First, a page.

Public Safety

Wanted: New Teddy Bears for Sick Children

The San Diego Regional Law Enforcement Teddy Bear Drive is putting out an all-points bulletin on new, tagged, huggable stuffed bears and they are asking the public to “turn them in” at law enforcement stations and San Diego County Chick-fil-A restaurants. The stuffed animals will be donated and delivered on Dec. 8 to Rady Children’s Hospital to comfort sick and scared children.

The 25th annual drive is coordinated this year by the San Diego County Probation Department and the Coronado Police Department. Chick-fil-A, a corporate supporter, is hosting the kickoff event from 5 to 7 p.m. Nov. 10 and will donate a free chicken sandwich meal or nuggets kid’s meal to those who bring in a brand new stuffed bear with tags still attached to any of its nine area stores during the special event.

Area law enforcement will have representatives there and emergency vehicle displays as well as Chick-fil-A’s “Eat Mor Chikin” Cow for photo opportunities with the public.

“I’m very excited that the Teddy Bear Drive has taken on a life of its own,” said Coronado Police Officer Brian Hardy, who started the drive in 1990. “This is all for the kids.”

Hardy started the teddy bear drive after he got lost while at Rady Children’s Hospital and came upon an empty holiday toy donation bin. With just a few weeks until Christmas, he bought a dozen bears and delivered them in uniform in his patrol car on his own time in the name of the Coronado Police Department.

Since that time, the drive has grown from others in his department participating to every law enforcement agency in the San Diego region joining in. Upwards of 60,000 stuffed animals are now collected each year. Cash donations allow teddy bear drive coordinators to replenish the supply of stuffed animals when those run out so that every child admitted to the hospital year-round receives a stuffed animal. Money is also donated toward special keepsake memory boxes and comfort bears for the parents of children who pass away while a patient at Rady Children’s.

While the Teddy Bear Drive has various generous business and community group supporters, the bulk of the donations are from local law enforcement. Hardy said that while he started it, he does not take ownership of the event because all the officers actually go out and collect the bears and make monetary donations. Even though Hardy is retiring at the end of December, he said he feels like the drive is part of him and he will continue to serve on the planning committee and donate.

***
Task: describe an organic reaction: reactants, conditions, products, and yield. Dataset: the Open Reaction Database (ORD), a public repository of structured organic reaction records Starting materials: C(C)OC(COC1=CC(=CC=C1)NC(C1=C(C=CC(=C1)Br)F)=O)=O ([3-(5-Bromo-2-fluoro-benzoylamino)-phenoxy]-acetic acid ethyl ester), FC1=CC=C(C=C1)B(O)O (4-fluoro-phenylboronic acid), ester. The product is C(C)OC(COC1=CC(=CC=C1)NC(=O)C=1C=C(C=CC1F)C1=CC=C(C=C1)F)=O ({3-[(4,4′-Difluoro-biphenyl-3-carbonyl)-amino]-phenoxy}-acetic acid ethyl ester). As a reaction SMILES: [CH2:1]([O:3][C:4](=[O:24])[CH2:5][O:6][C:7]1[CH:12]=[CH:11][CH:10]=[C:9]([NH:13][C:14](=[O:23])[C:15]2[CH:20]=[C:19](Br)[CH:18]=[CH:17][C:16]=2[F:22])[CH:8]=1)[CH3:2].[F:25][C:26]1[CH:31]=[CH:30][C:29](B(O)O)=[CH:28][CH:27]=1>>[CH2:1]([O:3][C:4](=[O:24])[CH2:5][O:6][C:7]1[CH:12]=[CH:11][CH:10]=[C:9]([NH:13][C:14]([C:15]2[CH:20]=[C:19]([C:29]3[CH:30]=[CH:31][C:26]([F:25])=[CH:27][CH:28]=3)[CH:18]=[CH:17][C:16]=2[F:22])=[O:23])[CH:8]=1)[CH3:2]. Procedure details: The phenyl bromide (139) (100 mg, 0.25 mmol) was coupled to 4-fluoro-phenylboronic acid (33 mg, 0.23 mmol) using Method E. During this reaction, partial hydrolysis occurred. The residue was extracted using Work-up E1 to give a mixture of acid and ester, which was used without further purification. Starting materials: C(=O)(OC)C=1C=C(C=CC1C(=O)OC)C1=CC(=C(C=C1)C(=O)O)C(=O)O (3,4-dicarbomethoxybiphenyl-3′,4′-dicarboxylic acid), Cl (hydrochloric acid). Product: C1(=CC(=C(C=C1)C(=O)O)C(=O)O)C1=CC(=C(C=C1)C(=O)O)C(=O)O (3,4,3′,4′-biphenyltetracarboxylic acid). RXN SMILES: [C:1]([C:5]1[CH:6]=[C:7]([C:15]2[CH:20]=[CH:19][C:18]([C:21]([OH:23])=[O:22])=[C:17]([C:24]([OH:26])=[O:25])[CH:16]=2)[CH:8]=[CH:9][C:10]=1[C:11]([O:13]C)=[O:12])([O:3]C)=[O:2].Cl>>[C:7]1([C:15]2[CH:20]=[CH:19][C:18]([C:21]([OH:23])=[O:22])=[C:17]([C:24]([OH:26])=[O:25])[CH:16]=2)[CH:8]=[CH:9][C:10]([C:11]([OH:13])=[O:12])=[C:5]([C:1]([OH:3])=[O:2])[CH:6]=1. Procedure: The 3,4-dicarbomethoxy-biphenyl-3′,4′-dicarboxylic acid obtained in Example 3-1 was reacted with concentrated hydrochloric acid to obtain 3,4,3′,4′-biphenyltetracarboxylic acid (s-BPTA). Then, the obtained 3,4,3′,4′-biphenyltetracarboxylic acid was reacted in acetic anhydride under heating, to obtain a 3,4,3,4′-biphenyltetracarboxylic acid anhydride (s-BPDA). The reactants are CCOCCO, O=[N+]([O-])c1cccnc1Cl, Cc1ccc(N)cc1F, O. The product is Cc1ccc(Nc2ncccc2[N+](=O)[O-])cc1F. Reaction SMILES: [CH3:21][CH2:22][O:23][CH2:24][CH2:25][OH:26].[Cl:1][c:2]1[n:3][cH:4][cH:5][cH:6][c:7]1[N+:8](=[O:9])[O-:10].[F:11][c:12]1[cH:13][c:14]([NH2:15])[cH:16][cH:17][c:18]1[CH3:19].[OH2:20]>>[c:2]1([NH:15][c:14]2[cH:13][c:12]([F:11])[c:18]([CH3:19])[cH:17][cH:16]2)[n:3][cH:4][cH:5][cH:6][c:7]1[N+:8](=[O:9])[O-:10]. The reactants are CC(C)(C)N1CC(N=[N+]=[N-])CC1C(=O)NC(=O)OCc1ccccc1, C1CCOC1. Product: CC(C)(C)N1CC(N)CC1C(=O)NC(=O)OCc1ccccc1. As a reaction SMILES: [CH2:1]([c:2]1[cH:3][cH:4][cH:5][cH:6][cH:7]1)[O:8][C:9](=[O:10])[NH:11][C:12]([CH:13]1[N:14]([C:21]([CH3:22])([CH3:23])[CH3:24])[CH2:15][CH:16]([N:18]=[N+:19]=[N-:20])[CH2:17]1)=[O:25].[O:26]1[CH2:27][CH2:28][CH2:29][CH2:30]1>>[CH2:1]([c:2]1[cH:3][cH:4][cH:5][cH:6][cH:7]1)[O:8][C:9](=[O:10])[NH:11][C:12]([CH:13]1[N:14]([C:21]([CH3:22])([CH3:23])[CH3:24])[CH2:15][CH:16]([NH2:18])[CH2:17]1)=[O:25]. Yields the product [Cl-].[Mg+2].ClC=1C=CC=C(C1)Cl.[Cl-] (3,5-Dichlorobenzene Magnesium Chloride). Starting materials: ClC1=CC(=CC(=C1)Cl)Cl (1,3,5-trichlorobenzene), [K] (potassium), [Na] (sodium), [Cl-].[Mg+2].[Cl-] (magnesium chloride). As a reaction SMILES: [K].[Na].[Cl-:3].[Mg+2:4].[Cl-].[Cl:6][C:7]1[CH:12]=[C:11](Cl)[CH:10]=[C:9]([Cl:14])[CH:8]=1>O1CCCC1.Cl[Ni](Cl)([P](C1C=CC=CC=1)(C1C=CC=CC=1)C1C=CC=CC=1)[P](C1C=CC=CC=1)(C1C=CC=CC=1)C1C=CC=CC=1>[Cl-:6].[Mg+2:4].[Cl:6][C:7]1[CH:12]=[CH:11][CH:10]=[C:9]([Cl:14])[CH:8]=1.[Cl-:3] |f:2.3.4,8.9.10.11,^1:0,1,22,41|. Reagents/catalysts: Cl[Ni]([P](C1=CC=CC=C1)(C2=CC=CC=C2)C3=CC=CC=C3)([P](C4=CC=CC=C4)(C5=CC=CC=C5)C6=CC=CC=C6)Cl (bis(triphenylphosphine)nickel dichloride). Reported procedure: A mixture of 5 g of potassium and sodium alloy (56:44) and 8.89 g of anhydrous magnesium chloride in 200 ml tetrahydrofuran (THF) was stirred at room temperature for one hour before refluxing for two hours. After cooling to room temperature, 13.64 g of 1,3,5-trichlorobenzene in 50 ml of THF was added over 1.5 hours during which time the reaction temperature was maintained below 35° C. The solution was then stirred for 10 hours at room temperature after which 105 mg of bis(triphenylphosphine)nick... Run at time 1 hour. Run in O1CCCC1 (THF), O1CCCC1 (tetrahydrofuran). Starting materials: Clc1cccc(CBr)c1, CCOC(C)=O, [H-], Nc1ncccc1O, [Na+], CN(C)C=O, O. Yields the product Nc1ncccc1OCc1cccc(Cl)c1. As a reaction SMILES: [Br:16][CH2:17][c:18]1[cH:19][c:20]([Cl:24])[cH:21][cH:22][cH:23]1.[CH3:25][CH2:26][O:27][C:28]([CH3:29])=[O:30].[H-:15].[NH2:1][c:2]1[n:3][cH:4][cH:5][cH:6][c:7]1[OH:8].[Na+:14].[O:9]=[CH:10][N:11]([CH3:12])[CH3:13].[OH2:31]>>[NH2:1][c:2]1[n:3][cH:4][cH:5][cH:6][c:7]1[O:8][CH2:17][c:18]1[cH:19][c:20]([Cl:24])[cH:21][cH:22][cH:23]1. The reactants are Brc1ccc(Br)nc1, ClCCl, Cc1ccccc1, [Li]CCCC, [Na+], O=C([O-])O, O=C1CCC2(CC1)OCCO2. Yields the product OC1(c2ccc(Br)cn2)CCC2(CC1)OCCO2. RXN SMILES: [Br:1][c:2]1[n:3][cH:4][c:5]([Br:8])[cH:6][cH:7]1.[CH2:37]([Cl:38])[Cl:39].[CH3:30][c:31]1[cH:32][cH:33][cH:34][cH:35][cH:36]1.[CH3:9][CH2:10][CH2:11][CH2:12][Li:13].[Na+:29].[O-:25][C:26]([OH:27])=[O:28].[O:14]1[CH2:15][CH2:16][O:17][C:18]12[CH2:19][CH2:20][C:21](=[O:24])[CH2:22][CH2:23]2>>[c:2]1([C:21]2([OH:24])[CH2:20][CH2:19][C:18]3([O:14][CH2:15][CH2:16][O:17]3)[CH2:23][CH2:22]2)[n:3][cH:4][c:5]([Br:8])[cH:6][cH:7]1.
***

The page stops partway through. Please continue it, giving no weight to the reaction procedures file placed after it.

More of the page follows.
Another intent of the teddy bear collection is to let officers who often witness children in traumatic situations do something positive for children. In several instances the drive has also touched some officers personally when their own child or family member was sick.

Drive Hits Home

In the eighth year of the teddy bear drive, and the day before officers delivered the bears to the hospital, Hardy’s 2-year-old daughter became critically ill from a ruptured appendix. He didn’t tell anyone his daughter was a patient but the word got out and she was given a teddy bear and was visited by San Diego Chargers players that day. After she was released, Hardy doubled his efforts to collect more stuffed animals for the hospital.

In 2005, County Probation Officer Sean Griffin’s child was admitted to the hospital and received a teddy bear. Later, he spoke about it to Hardy who was on the same drug task force as him. Griffith said he got County Probation on board and they have been involved since then.

“For Probation, we have been participating in this event for 10 years now and initially got involved because one of our officer’s kids was admitted to Children’s years ago,” said Deputy Chief Probation Officer Cesar Escuro. “And most recently, my 7-year-old son had gastrointestinal problems and was a patient at Children’s for four days. One of the things that really made him feel better was when one of the nurses gave him a stuffed animal. The look of comfort on his face brought comfort to me. So now it really hits home because that was just two months ago.”

All law enforcement offices and courts participate in the drive and collect new stuffed animals or monetary donations from the public year-round. Rady Children’s Hospital also accepts toy and monetary donations.

For more information, visit the Teddy Bear Drive’s website.